he Leopard by Giuseppe di Lampedusa (Pantheon, $14). One of the greatest historical novels of all time, up there with War and Peace and Marguerite Yourcenar’s Memoirs of Hadrian. It deals with the nature of time and the caprices of history, as well as power, love, and appetites, with vivid poetic precision. Set in mid-19th century Sicily, the book smells of gorgeous danger and sexy lassitude.
Sacred Hunger by Barry Unsworth (Norton, $15). An award-winning novel that speaks directly to the subject I’ve been saturated in for the past few years: the slave trade. Deeply researched and slightly crazy, but written with startling immediacy.
The Alexandria Quartet by Lawrence Durrell (Penguin, $14 for each novel). I hated this quartet of novels when I read it at age 16, dismissing it as D.H. Lawrence with olive oil. Obviously, I was too young. I reread the quartet this summer and thought it one of the most astonishing performances in fiction—the last word on the self-deceptions of sex and love.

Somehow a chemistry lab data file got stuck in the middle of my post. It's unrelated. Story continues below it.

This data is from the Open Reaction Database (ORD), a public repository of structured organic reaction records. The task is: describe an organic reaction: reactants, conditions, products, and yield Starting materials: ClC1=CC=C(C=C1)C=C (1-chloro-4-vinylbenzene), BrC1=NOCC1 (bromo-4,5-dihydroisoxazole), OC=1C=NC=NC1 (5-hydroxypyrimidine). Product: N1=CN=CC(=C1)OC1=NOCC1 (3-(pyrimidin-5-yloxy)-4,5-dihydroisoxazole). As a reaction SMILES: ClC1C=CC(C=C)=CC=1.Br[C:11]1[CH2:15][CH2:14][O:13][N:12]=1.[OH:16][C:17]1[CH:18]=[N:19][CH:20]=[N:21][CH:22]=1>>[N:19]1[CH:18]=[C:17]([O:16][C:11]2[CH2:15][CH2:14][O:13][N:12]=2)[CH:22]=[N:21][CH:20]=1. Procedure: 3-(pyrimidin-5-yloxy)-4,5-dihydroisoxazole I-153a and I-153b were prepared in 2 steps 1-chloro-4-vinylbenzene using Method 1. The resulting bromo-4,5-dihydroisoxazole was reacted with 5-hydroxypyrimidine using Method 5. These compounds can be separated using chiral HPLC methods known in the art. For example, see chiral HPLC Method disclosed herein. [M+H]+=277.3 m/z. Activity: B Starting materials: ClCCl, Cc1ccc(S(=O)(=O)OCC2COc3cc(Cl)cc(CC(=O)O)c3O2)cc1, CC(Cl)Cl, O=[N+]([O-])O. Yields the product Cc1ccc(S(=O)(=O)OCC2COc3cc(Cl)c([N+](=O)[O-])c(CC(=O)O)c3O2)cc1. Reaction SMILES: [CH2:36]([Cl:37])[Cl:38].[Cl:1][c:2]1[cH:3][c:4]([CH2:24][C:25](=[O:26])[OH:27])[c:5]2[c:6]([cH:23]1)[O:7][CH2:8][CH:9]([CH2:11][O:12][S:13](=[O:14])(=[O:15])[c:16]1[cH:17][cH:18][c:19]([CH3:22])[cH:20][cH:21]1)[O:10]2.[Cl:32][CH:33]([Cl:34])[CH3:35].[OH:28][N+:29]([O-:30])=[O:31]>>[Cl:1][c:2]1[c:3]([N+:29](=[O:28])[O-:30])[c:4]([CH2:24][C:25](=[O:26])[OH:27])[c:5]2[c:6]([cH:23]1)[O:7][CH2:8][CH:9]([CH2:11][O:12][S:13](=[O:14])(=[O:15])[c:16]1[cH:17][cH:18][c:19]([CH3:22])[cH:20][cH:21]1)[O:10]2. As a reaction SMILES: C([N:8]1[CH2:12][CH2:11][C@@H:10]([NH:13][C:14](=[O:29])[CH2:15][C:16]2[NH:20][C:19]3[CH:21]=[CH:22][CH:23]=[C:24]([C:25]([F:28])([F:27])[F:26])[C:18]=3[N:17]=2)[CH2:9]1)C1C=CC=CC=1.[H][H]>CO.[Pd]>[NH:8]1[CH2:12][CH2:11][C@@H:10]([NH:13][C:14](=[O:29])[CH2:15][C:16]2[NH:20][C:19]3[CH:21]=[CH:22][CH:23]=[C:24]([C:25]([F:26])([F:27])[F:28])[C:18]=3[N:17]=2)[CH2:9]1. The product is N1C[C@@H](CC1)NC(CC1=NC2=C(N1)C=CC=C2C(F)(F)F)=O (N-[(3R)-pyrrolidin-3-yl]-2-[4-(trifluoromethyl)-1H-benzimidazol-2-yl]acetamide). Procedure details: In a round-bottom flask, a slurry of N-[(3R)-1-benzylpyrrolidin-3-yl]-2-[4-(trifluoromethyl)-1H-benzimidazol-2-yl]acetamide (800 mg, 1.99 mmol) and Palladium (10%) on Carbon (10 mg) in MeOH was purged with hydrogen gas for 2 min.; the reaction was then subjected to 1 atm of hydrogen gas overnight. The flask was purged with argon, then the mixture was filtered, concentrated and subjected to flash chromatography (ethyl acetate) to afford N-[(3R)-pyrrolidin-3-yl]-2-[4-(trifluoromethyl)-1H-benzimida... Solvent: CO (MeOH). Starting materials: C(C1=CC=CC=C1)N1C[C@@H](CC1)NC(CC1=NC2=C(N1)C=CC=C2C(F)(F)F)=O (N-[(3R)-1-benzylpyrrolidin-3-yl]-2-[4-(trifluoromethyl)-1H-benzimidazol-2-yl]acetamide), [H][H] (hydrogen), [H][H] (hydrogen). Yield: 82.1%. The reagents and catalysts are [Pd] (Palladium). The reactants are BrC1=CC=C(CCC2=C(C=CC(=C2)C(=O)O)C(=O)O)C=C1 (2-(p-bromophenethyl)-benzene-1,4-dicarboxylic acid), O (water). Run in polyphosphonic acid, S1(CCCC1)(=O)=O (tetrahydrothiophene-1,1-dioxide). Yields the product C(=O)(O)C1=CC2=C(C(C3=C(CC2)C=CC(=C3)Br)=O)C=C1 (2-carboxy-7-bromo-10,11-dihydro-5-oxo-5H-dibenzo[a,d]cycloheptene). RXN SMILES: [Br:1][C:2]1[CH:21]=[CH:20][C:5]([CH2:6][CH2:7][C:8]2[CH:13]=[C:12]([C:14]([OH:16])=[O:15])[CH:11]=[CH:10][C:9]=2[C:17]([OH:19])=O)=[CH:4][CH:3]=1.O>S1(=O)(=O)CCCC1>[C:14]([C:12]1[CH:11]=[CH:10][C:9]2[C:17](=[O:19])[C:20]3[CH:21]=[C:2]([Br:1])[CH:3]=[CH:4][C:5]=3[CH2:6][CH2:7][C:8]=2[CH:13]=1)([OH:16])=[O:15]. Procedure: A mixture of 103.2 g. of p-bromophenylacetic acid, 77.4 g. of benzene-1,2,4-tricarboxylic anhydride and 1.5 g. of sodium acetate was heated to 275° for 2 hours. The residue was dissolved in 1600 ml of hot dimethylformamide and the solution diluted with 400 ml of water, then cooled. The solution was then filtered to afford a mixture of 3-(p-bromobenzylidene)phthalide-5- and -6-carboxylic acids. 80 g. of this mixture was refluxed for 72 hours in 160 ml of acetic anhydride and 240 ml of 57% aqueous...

The Gastronomical Me by M.F.K. Fisher (North Point, $15). A collection of pieces by the greatest American writer whom no one in Britain has heard of. Absurdly pigeonholed as a food writer, Fisher does, indeed, write about food—but in all its connections with our thoughts, senses, passions, and memories.
Westward Ha! by S.J. Perelman (Burford, $13). Woody Allen and Groucho learned their best bits from Perelman. This is the sublime Sid in full cry: merciless, hilarious, immortal.
Zeno’s Conscience by Italo Svevo (Vintage, $15). Weird, funny, and deadly. Svevo’s 1923 novel begins with the narrator trying to find a
crisis grave enough to justify giving up smoking. He fails. It ends with the First World War, a shocking coda. In between, monstrous, sweet truths, and lies about love and marriage. What else is there?
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